Update: The MIAA reversed its decision, after hearing concerns, and plans to hold both a boys’ and a girls’ tournament indefinitely.
Last month, the Massachusetts Inerscholastic Athletics Association (MIAA) finally came to a decision in the long-simmering debate about boys participating on girls’ swim teams. The debate stemmed from a 1979 Massachusetts State Supreme Court decision that if only a single gender was offered for a sport during a certain season, then both males and females must be allowed to participate in that sport.
MIAA had a winter season for both boys and girls, but they only offered a girls’ championship in the fall, leading to girls racing boys for Sectional and State Championships at the high school level.
The decision was two-fold. First, for the next three years, a boys fall championship would be held parallel to the girls, and there would be two-seasons for each. That part of the decision was good.
Then there was the other part. In the 2015-2016 season, the MIAA would completely eliminate the fall season, and both genders would be forced into the winter season.
That’s where the sticking point came in.
Massachussetts is extremely-limited in pool-space as compared to other states (like Florida, Texas, and California), where there’s enough pool time to swim everyone at the same time. Other states have chosen instead the solution of putting one season in the fall and the other in the spring; however in Massachussetts, many schools only offer swimming for girls. That means that if those schools only offer fall swimming, then the boys have no choice but to compete at the girls’ championship.
Simply holding both a male and female championship in each season is a logical solution – adding in an extra heat at each meet to cater to the boys seems like not-too-much of a burden (or even swimming the races together, and simply awarding separate titles), though we don’t know at that point how many of the “winter” co-ed teams would become “fall” co-ed teams.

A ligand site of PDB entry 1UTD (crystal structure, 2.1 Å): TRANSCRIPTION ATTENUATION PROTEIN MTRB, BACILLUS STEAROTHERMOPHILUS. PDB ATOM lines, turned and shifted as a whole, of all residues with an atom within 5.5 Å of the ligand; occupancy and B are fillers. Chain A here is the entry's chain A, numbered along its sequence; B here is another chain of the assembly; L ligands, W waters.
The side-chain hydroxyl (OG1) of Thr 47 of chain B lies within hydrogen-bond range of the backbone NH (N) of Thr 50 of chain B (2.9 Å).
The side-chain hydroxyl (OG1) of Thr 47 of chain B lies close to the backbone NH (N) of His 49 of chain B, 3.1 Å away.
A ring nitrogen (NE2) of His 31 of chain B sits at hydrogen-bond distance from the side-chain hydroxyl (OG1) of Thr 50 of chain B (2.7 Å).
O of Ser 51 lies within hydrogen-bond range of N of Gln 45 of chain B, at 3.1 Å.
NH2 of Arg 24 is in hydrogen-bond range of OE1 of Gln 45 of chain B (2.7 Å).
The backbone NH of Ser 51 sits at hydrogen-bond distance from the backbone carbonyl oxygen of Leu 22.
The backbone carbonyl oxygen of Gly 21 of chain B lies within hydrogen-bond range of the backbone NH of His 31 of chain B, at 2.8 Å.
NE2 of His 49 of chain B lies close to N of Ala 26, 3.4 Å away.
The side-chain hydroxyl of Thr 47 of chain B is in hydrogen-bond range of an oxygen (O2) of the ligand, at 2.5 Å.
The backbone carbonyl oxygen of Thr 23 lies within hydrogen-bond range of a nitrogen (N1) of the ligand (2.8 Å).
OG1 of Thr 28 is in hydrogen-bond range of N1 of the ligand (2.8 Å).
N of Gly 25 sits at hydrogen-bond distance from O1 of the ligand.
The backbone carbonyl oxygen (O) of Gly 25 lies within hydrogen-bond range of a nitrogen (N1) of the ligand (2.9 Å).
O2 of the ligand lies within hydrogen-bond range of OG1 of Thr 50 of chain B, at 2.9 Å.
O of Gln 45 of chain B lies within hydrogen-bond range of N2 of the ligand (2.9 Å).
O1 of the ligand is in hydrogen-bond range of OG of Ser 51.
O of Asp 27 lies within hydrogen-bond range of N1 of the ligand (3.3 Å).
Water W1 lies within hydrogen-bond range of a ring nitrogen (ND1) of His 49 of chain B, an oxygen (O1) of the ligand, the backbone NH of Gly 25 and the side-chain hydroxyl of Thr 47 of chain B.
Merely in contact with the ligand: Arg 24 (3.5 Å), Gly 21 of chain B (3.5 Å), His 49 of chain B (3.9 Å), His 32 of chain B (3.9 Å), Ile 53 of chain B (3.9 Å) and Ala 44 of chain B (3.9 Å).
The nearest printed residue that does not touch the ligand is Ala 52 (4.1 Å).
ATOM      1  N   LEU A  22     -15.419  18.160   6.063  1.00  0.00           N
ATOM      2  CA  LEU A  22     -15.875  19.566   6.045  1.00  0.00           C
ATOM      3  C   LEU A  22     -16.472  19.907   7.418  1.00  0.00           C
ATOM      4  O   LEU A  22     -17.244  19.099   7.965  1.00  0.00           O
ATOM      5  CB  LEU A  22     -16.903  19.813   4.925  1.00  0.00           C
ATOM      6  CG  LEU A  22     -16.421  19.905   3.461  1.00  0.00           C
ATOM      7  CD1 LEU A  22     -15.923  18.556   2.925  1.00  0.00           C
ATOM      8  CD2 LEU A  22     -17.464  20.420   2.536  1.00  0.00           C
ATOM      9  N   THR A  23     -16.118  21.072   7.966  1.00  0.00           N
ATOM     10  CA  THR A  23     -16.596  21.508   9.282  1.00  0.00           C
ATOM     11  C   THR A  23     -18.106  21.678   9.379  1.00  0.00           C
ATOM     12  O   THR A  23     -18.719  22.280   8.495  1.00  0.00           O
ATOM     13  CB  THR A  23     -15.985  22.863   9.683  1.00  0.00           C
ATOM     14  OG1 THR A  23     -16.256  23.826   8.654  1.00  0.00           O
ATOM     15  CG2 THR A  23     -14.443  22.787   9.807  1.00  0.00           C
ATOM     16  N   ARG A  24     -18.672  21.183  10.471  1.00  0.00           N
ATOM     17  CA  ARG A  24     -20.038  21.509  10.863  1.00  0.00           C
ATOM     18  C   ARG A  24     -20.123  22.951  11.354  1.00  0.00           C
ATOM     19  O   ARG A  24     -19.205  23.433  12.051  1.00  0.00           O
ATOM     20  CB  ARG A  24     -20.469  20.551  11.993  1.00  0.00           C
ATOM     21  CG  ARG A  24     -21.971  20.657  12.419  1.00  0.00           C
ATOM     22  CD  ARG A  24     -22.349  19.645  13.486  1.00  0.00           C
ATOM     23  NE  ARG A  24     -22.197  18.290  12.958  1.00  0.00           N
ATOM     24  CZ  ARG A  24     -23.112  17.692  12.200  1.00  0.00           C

But to eliminate the fall season altogether could prove disastrous for high school swimming in the state, based on simple economics.
Moving the full high school swimming programs to one season could overtax the pools that exist, which would mean that either the high school programs, or the local programs (club, rec, adult lap swim, Special Olympics, etc.), would suffer due to a lack of pool time.
Further, the economics of operating a pool would become much more difficult. Sure, the pools would be booked to max-capacity for that winter season, but this would cause other programs to possibly shut down or seek alternative arrangements, which would eliminate revenue for the existing pools for the rest of the year. This would inevitably lead, in-turn, to more program elimination.
A group of parents from Newton Massachussetts has made just this argument, including signing a petition to seek a better solution to the problem.
I think it would be safe to assume, at this point, that the debate has not ended, and that there will be much more to come on the front of co-ed sports and Massachussetts High School swimming. This is yet another case of unintended consequences of well-meaning gender-equity rules in scholastic sports. Without a better solution, we could be seeing the entire high school swimming system in that state marching towards its death.